Q: Can Zyprexa be Used
as a Temporary Add-on to Lamictal for Rough Spots?
Can Zyprexa be added to Lamictal temporarily to get a person thru a
rough spot? Lamictal seems to work fairly well for a period of time but then
there's sleeplessness and increasing emotional volatility. Since my daughter is
a single parent and is trying to hang on to a job it is essential that something
work rapidly. Small doses of ritalin seem to help with the inability to
concentrate at those times but sleeplessness is still a big problem. Thank you
for your help?
Dear Carol --
Yes, adding olanzapine (Zyprexa)
to lamotrigine (Lamictal) temporarily -- "as needed" -- is a common strategy.
This avoids some of the risks, particularly weight gain and other metabolic
changes, of olanzapine. And for many people, such an add-on medication is not
necessarily on a routine basis.
However, if this "as needed"
additional medication is used very frequently, this might indicate that there is
"cycling" going on which is not being completely prevented by lamotrigine
alone. When that is the case, I will usually look for an additional mood
stabilizer (non-medication* or pharmaceutical), rather than wait around for
symptoms to show up and then try to chase after them.
rhythm therapy"; increased physical activity, which I think has mood
stabilizing properties -- and is certainly a good idea, as long as people can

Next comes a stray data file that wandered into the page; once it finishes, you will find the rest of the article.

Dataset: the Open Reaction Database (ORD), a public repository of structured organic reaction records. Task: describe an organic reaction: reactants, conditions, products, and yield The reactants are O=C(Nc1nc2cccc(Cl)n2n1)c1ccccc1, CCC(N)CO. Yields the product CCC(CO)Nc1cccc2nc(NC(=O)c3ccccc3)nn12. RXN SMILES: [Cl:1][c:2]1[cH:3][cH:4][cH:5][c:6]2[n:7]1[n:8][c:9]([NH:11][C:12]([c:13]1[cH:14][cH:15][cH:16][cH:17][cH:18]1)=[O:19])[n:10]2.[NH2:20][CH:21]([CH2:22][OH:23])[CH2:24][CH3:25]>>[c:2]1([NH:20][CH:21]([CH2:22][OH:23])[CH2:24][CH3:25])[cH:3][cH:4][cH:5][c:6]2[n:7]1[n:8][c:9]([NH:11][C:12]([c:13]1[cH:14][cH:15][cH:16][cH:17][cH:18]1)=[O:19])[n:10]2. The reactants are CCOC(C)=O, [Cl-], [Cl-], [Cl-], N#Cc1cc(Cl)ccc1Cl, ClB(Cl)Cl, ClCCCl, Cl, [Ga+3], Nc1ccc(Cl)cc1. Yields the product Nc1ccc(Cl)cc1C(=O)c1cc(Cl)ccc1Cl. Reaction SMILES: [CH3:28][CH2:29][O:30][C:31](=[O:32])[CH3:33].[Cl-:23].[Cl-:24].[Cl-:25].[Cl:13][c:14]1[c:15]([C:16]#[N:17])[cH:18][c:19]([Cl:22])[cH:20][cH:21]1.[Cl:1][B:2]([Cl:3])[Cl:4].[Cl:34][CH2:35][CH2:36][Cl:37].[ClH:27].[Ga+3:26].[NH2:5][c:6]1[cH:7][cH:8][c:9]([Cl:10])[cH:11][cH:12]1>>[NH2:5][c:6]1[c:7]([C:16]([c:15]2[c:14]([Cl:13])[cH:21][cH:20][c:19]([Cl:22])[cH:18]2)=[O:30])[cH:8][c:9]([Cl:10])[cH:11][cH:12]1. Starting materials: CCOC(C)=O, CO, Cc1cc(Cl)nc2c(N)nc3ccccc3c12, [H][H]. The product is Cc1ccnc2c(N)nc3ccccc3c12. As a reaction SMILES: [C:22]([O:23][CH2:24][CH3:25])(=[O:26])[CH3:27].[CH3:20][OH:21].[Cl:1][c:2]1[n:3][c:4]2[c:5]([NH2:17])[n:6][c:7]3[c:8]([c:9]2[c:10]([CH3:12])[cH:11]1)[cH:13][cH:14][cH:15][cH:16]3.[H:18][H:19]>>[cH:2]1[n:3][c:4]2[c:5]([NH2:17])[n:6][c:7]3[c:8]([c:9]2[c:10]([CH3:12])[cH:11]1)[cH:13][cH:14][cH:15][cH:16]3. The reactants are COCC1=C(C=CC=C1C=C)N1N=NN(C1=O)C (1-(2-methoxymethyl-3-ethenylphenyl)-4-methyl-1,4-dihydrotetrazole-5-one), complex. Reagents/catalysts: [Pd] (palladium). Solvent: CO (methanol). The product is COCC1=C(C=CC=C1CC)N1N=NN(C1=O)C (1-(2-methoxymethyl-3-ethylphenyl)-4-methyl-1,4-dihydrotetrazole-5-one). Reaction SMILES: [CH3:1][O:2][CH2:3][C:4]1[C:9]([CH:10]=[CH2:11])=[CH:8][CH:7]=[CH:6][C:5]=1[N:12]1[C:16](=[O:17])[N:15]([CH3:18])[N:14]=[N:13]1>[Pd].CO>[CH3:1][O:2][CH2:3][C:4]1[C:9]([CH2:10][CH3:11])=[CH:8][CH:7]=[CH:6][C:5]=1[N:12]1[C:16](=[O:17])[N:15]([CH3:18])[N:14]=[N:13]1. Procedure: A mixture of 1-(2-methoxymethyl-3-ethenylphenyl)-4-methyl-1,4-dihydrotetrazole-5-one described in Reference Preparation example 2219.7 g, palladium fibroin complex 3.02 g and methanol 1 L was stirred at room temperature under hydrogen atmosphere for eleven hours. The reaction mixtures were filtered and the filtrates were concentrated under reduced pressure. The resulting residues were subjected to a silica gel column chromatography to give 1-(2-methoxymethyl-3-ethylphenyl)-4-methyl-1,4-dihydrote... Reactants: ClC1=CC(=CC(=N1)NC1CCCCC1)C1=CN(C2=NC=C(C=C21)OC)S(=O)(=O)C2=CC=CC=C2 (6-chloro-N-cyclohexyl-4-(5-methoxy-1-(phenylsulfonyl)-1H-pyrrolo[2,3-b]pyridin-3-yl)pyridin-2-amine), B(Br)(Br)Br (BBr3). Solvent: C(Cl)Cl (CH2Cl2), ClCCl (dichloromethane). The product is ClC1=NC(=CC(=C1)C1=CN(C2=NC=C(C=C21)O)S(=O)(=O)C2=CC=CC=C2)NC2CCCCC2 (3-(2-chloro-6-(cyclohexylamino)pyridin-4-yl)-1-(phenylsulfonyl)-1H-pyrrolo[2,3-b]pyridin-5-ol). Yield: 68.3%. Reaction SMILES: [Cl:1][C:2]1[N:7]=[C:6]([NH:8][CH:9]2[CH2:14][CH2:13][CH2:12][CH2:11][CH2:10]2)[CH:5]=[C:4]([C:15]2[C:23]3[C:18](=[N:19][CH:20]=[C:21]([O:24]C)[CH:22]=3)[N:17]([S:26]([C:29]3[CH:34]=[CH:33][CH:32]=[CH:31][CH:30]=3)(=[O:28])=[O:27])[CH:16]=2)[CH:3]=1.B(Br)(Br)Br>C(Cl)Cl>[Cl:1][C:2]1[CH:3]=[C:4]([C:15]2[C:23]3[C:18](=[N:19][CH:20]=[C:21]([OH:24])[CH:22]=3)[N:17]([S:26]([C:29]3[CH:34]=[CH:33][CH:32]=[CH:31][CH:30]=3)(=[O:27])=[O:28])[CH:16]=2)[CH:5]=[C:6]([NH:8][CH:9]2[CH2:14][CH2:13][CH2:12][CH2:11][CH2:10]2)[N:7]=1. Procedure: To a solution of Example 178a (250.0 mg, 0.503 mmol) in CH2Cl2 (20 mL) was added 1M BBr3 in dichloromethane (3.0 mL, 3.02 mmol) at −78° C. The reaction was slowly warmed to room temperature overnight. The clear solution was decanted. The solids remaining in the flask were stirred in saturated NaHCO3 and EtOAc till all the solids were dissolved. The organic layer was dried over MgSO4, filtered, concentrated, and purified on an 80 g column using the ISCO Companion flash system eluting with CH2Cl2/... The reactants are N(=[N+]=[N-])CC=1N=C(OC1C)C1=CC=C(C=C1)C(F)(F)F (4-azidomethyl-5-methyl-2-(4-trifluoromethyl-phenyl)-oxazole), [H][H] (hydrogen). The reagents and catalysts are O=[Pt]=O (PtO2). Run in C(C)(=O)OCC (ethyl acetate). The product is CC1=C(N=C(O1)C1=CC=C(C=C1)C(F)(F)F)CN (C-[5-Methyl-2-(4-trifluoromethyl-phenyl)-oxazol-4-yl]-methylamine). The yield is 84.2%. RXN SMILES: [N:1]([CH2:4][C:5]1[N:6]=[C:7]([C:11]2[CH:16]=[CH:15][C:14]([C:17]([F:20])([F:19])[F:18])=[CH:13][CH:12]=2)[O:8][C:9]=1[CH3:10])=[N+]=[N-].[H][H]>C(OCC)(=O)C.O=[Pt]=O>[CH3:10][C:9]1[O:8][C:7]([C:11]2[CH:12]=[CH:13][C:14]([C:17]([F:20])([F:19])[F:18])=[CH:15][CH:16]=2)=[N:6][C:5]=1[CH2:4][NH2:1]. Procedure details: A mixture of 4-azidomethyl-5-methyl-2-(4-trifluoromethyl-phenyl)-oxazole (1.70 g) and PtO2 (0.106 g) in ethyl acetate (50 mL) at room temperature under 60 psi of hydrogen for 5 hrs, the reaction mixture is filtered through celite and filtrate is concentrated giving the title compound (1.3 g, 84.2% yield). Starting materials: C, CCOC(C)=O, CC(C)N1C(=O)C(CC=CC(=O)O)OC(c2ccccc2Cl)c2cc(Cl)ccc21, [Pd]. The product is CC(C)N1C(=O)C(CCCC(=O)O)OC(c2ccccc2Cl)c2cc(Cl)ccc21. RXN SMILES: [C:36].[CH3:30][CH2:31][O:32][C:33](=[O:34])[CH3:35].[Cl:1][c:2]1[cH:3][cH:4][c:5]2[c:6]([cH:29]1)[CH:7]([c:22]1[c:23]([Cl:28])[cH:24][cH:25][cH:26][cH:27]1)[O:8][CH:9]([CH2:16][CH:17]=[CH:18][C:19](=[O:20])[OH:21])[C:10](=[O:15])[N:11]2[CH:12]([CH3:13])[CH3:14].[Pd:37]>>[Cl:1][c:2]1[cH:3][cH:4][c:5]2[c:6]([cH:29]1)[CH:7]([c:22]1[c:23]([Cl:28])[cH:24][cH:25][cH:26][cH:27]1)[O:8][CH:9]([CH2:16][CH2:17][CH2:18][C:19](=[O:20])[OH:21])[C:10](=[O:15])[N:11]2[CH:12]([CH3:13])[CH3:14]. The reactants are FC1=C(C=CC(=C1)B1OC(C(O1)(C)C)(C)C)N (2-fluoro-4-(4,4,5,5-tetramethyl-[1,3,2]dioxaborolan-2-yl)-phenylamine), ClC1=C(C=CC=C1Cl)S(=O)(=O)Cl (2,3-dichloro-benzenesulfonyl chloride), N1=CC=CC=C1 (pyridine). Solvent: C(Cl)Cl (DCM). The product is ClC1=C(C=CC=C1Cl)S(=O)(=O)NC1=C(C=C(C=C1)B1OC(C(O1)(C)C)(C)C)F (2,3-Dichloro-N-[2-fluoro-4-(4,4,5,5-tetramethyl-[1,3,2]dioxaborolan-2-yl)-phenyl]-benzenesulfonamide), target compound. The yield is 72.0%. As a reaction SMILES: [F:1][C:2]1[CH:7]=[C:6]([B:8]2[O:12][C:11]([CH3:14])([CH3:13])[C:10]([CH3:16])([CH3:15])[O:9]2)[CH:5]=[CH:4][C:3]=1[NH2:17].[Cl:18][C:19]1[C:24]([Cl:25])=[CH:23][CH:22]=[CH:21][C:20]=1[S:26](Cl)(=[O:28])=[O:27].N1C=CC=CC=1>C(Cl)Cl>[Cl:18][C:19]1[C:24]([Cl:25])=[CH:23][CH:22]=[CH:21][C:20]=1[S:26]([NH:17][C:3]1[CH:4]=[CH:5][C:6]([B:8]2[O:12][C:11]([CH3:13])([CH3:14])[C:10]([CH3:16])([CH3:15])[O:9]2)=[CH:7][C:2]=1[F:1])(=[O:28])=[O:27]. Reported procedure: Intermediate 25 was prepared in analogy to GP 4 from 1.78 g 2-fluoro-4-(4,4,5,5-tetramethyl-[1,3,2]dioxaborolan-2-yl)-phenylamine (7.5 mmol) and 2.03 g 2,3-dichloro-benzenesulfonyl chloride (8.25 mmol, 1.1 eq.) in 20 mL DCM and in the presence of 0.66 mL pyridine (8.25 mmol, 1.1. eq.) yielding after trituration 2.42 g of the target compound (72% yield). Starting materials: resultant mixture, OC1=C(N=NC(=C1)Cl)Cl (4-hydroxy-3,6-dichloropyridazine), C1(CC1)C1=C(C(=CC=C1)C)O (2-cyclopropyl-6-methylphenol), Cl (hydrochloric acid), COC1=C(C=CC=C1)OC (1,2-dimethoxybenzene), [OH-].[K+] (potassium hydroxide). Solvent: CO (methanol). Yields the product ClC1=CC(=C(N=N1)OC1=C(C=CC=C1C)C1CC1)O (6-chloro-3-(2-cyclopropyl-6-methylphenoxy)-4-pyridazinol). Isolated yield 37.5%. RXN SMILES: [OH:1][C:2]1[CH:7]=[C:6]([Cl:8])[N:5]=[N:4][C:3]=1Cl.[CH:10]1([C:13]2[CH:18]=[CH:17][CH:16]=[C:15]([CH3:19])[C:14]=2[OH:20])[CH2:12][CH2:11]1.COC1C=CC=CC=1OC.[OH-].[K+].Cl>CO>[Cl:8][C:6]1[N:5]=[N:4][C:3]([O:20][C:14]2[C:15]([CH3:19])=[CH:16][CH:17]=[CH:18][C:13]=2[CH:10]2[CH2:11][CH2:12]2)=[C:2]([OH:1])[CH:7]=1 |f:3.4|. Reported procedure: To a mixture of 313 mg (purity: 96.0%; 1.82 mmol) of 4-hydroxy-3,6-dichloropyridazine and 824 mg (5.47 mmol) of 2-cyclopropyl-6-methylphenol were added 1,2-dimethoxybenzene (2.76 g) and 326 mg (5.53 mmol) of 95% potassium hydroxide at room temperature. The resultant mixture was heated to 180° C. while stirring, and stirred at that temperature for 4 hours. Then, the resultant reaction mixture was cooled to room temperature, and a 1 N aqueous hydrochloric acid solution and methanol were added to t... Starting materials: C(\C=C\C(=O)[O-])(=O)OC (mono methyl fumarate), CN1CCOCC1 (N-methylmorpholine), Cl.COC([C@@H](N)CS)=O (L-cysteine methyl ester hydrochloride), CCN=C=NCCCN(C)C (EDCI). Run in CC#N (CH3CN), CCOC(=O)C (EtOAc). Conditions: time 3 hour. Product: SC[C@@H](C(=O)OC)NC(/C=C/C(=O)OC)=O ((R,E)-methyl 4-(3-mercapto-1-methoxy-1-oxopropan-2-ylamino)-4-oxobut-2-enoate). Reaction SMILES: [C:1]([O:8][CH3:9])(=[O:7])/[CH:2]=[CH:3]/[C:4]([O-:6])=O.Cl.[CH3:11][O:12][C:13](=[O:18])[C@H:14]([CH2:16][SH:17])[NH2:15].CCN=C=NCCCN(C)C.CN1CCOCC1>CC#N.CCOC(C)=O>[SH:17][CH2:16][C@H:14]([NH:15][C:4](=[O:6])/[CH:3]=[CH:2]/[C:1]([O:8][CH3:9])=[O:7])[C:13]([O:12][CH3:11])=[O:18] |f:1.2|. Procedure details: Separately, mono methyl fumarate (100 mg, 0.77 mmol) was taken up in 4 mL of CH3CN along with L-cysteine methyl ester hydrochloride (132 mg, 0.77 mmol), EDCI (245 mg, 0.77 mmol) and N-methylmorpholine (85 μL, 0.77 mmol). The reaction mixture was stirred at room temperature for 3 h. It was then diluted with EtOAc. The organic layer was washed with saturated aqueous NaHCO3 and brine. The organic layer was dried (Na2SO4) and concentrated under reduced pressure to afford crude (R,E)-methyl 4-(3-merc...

tolerate it and be careful with it, even if it doesn't do more than just prevent
depressions, which I think it quite clearly can do; and perhaps even "dark
therapy", which you can think of as sort of the opposite of light therapy,
which we know is an antidepressant in some kinds of depression. And of course,
trying to remove destabilizing factors, like regular sleep deprivation; alcohol
and other substance use; and huge emotional stresses (in the rare cases where
people can actually control such things), is also a good idea in this context.
If sleeplessness is routinely
a problem, then a treatment which addresses that (again, non-medication or
pharmaceutical) could be helpful even if it was not a "mood stabilizer" as
such. We should think of exercise again in this role; or relaxation training;
or perhaps the dark therapy idea. After that, we consider lorazepam and its
cousins; or zolpidem (Ambien) and its cousins; and then medications with greater
potential negative consequences, but often more assured effects, such as
With luck, treating the sleep
might address the "inability to concentrate", and thereby avoid the need for the
stimulant medication (methylphenidate/Ritalin) -- which ironically could
contribute to sleep disturbance and potentially be causing some of the problems,
a medication-induced chicken and egg problem. Hopefully that is not a factor in
your daughter's case, and as usual, any medication or other treatment changes
should always be discussed with the treating physician, never acted upon on
one's own. A good physician will already have considered this chicken/egg issue
and may have specific reasons for proceeding with such a treatment approach.
I hope something in there
proves to be useful.
Published April, 2009